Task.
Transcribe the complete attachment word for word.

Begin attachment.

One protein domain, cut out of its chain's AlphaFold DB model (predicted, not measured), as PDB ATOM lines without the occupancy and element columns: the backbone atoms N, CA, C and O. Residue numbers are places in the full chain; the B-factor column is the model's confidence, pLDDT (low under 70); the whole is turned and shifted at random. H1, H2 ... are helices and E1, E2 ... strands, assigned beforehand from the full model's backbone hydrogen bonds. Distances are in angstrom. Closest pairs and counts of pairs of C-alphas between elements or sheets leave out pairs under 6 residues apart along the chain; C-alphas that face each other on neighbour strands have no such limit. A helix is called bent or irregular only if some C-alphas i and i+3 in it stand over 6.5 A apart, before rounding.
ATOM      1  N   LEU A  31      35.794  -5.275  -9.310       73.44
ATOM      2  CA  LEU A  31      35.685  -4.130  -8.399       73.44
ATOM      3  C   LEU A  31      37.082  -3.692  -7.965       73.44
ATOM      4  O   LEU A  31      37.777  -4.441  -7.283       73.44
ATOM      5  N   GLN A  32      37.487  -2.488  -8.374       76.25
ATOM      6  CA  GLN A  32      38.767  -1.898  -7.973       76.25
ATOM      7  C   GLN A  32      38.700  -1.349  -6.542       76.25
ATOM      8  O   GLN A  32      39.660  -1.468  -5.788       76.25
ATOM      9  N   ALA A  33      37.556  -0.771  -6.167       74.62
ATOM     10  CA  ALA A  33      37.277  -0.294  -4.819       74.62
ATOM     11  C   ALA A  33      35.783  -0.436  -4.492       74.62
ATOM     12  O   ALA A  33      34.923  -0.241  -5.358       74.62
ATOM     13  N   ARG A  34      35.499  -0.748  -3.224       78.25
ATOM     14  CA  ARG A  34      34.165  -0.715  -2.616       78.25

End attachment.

One protein domain, cut out of its chain's AlphaFold DB model (predicted, not measured), as PDB ATOM lines without the occupancy and element columns: the backbone atoms N, CA, C and O. Residue numbers are places in the full chain; the B-factor column is the model's confidence, pLDDT (low under 70); the whole is turned and shifted at random. H1, H2 ... are helices and E1, E2 ... strands, assigned beforehand from the full model's backbone hydrogen bonds. Distances are in angstrom. Closest pairs and counts of pairs of C-alphas between elements or sheets leave out pairs under 6 residues apart along the chain; C-alphas that face each other on neighbour strands have no such limit. A helix is called bent or irregular only if some C-alphas i and i+3 in it stand over 6.5 A apart, before rounding.
ATOM      1  N   LEU A  31      35.794  -5.275  -9.310       73.44
ATOM      2  CA  LEU A  31      35.685  -4.130  -8.399       73.44
ATOM      3  C   LEU A  31      37.082  -3.692  -7.965       73.44
ATOM      4  O   LEU A  31      37.777  -4.441  -7.283       73.44
ATOM      5  N   GLN A  32      37.487  -2.488  -8.374       76.25
ATOM      6  CA  GLN A  32      38.767  -1.898  -7.973       76.25
ATOM      7  C   GLN A  32      38.700  -1.349  -6.542       76.25
ATOM      8  O   GLN A  32      39.660  -1.468  -5.788       76.25
ATOM      9  N   ALA A  33      37.556  -0.771  -6.167       74.62
ATOM     10  CA  ALA A  33      37.277  -0.294  -4.819       74.62
ATOM     11  C   ALA A  33      35.783  -0.436  -4.492       74.62
ATOM     12  O   ALA A  33      34.923  -0.241  -5.358       74.62
ATOM     13  N   ARG A  34      35.499  -0.748  -3.224       78.25
ATOM     14  CA  ARG A  34      34.165  -0.715  -2.616       78.25